Vacuums, the appliances in charge of removing dust, crumbs and pet hair from our homes, need more cleaning than just about any other household appliance.
Proper maintenance will pay off with better performance and give the vacuum a longer life span. How much longer? Experts say that depends on frequency of usage, how many people and pets are in your household, and what brand and model you’ve chosen. If your machine is not maintained, the bad news is it probably won’t last more than two years. With proper maintenance, you could get four to 10 years, or even more, says Craig Dorman, Vacuum Dealers Trade Association marketing director.
Routine maintenance issues are most commonly the reason an iRobot vacuum may not run properly, according to Ken Bazydola, director of product management at iRobot, which designs and builds robots including Roomba. Bazydola says the newer models have apps that will alert you when it’s time to empty the bin, clean the brushes or wipe off the sensors. The Roomba i7+ even has an automatic dirt disposal system that empties and holds up to 30 bins of dirt on its own.
As always, study your owner’s manual to familiarize yourself with your particular vacuum’s moving parts. There are also videos online to show you how to properly care for your machine. Consider an annual professional tuneup and cleaning, especially if you’ve invested in a more expensive model.
The better you maintain your vacuum, as with anything else, the better and longer it will work for you. Here’s what to do.
Clean filters frequently
Every standard vacuum has at least one filter that will need regular cleaning or replacement; make yourself familiar with any filters before you use the machine. “You need to keep the path free so air flows freely, as that is what creates the suction of a vacuum,” Dorman says. Clean filters will prevent dust and dirt from entering the motor, and some vacuum models have filters on the exhaust, ensuring that dust does not reenter a room, he says. Some filters can be washed, but make sure they are fully dry before re-installing.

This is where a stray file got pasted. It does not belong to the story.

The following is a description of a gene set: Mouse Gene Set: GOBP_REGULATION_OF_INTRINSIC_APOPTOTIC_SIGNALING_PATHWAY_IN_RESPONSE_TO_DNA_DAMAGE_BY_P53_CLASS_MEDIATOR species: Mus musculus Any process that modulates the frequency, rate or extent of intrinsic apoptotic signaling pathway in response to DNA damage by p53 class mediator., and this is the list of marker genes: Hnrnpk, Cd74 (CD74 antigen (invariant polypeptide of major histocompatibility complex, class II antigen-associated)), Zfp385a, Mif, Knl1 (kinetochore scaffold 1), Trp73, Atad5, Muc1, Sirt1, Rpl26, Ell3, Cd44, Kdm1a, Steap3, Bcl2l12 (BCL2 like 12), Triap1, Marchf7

Change bags often
Most vacuum bags have a line on them that tells you to replace them when the dirt hits it, Dorman says. If you go above that line, the loss of suction will cut your cleaning production. Although some machines have a sensor that tells you when to empty a bag, don’t wait until you see the indicator light up. “Usually the rule is to change it when it is half full. It keeps vacuum suction power at full performance,” says Mike Morris, vice president of Brothers Sew & Vac, a Washington-area chain that sells and repairs vacuums. “If you wait too long, the bag might break open.”
Empty dirt cups
If you have a bagless model, don’t wait until the cup is crammed with dirt. Otherwise the motor will work harder, and eventually it could burn out. Many cups have lines that indicate when to empty, but experts say it’s best to empty the cup after every use. The cup is the heart of the vacuum, Dorman says, and it also needs to be rinsed every third or fourth use. Dry thoroughly before putting it back in.
Unplug with care
Yanking the cord out of the wall outlet may save a few seconds of your precious time, but it’s really bad for your vacuum, and you might bend the prongs of the plug. It’s a good practice to reach for the plug right at the socket when it’s time to turn it off, says George Tjoumakaris, Miele’s product manager of floor care. Always secure your cord when the vacuum isn’t being used so it doesn’t get damaged.
Pay attention to the brush
Spinning brush rolls can quickly get jammed with hair, both dog and human, Dorman says. Pop out the roll and clear the debris. If you keep your brush clean, it will work much better, giving your carpets a better-groomed look.
Keep glass and bugs out
Shards of broken glass can pierce your vacuum bag, Morris says, causing it to leak and send dirt into the motor. Yes, using a lowly dust pan and brush might be your best bet for this type of mess.
If you suck up bugs and leave them in your vacuum, they might not damage it, but they could start to smell.
Or worse, “they could live off all the dirt that they find in there,” Morris says. “Who wants critters crawling around in their vacuum?”
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